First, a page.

The aorta—a candy cane–shaped blood vessel originating in the chest at the top of the heart and extending into the abdomen—is the largest artery in the body. Like other arteries, it carries oxygen-rich blood from the heart to the rest of the body. The walls of the aorta consist of three layers that give it strength.
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An aortic dissection, or tear in the aorta, typically occurs when the inner layer of the artery’s wall weakens. If left untreated, the tear can enlarge. When this happens, blood can pass through the tear into the middle layer of the wall, causing the layers to separate from one another, or dissect. This can lead to the formation of a new channel, called a false lumen, between the two layers. This false lumen can extend from the tear to the lowest part of the aorta, preventing blood from flowing properly to the rest of the body.
The separation of the inner layer of the aorta forms a flap, called a septum, which can have multiple holes, known as reentry tears, that have a Swiss cheese appearance. These tears allow blood to flow between the true lumen, or natural passageway, and the false lumen. If the flap doesn’t peel away from the aorta, blood can pool in the false lumen.
Over time, the blood in the false lumen can back up and clot, cutting off blood flow to other organs and further weakening the aortic wall. Sometimes, the blood breaks through the outer layer of the aorta, causing a life-threatening loss of blood and drop in blood pressure that requires immediate surgery.
Aortic dissections that occur in the ascending part of the aorta are called type A; those in the descending aorta are type B. These types of dissections are further classified by two categories: acute and chronic.
Doctors diagnose both type A and type B aortic dissections as being either acute or chronic. Acute dissections cause life-threatening symptoms and require emergency medical care. Chronic dissections are less serious, but still require treatment.
Acute aortic dissection causes sudden chest or back pain or both, and requires immediate surgical treatment to avoid rupture of the aorta. NYU Langone cardiac surgeons are highly experienced in open surgical procedures to repair an acute aortic dissection.
Sometimes symptoms of an aortic dissection are vague and nonspecific and may go unnoticed until the tear begins to cause other symptoms, such as sweating, shortness of breath, or fainting. When these symptoms occur, or if imaging tests show signs that the condition has been present two weeks or longer, it is called chronic aortic dissection.
Chronic dissection is monitored with CT scans or a type of MRI scan called a magnetic resonance angiogram. These imaging tests can reveal a rapid expansion of the aorta, which can signify a blood clot or an aortic aneurysm, in which the aorta bulges, necessitating surgery. Doctors often prescribe medications to help reduce the flow of blood against the aortic wall.
Type A aortic dissection occurs in the ascending aorta, which is the curved part of the aorta that extends upward from the heart. This tear may extend along the upper part of the aorta and down toward the abdomen. Type A is the most common type of aortic dissection and is more likely to be acute than chronic. This makes it more dangerous than type B dissections because it is more likely to cause the aorta to rupture, leading to a potentially fatal heart condition.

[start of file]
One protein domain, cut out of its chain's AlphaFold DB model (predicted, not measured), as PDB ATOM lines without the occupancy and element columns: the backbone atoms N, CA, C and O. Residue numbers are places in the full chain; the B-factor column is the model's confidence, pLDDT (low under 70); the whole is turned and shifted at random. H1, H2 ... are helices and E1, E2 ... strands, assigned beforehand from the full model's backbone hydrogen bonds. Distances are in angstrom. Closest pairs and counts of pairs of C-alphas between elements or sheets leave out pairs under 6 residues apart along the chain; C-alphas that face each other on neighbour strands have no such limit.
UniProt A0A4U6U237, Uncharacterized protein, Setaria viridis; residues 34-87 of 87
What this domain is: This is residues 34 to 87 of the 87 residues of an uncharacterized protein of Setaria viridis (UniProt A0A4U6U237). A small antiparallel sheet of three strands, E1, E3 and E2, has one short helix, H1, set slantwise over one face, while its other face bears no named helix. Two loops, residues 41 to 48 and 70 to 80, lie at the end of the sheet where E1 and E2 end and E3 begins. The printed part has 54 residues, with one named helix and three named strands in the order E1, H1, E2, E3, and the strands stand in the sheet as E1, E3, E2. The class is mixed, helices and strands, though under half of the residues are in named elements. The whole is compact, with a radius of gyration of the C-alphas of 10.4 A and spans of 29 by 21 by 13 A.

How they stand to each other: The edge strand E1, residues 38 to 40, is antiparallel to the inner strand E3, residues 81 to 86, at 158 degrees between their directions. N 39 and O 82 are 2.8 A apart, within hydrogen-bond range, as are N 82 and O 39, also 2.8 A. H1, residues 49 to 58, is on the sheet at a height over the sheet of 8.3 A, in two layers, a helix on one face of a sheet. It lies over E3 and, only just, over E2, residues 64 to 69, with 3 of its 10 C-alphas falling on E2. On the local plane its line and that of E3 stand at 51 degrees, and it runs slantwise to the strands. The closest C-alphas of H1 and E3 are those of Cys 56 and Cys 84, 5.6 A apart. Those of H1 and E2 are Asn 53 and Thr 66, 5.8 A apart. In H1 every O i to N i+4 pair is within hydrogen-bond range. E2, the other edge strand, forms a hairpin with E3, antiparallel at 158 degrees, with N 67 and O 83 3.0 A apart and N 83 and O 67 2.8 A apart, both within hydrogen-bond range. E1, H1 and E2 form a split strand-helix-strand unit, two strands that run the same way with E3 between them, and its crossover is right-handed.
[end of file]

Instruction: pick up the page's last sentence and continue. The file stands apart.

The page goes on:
People with type A aortic dissection often report shortness of breath and a sudden, severe, sharp pain that feels like a tearing in the chest and upper back. However, some people experience no symptoms.
Type B aortic dissection originates in the descending aorta, which extends from the arch at the top of the ascending aorta—the part that extends upward from the heart—to the bottom section of the aorta, also known as the abdominal aorta.
Most type B aortic dissections are chronic and therefore rarely causes life-threatening side effects. Usual treatments include medication and routine checkups with your doctor. Occasionally, type B dissections can reduce or block blood flow to organs, such as the kidneys and the intestines. When this occurs, our vascular surgeons use endovascular surgery to place a stent graft to support the aorta while also preserving blood flow to nearby organs.
Symptoms may include high blood pressure and a severe, sharp back pain that can feel like it is extending into the chest or abdomen.
In some situations, a chronic type B dissection can lead to an aneurysm, which is a bulge in the aortic wall that can lead to a dangerous aortic rupture. Treatment for aortic dissection with aneurysm depends on where it occurs along the descending aorta and on whether the rupture has a genetic cause, such as a connective tissue disorder like Marfan syndrome. These difficult-to-treat conditions often require advanced surgical care from the team at NYU Langone’s Center for Complex Aortic Disease.
Aortic dissection can lead to serious complications, including heart attack, kidney failure, stroke, paralysis, and intestinal ischemia, in which blood vessels to the intestines become blocked. It can also cause lower extremity ischemia, or blockages in the blood vessels of the legs.
Each of these complications initiate in a different portion of the aorta. Because the risks and appropriate treatments can be markedly different depending on the type of aortic dissection, it is crucial to accurately diagnose this condition.
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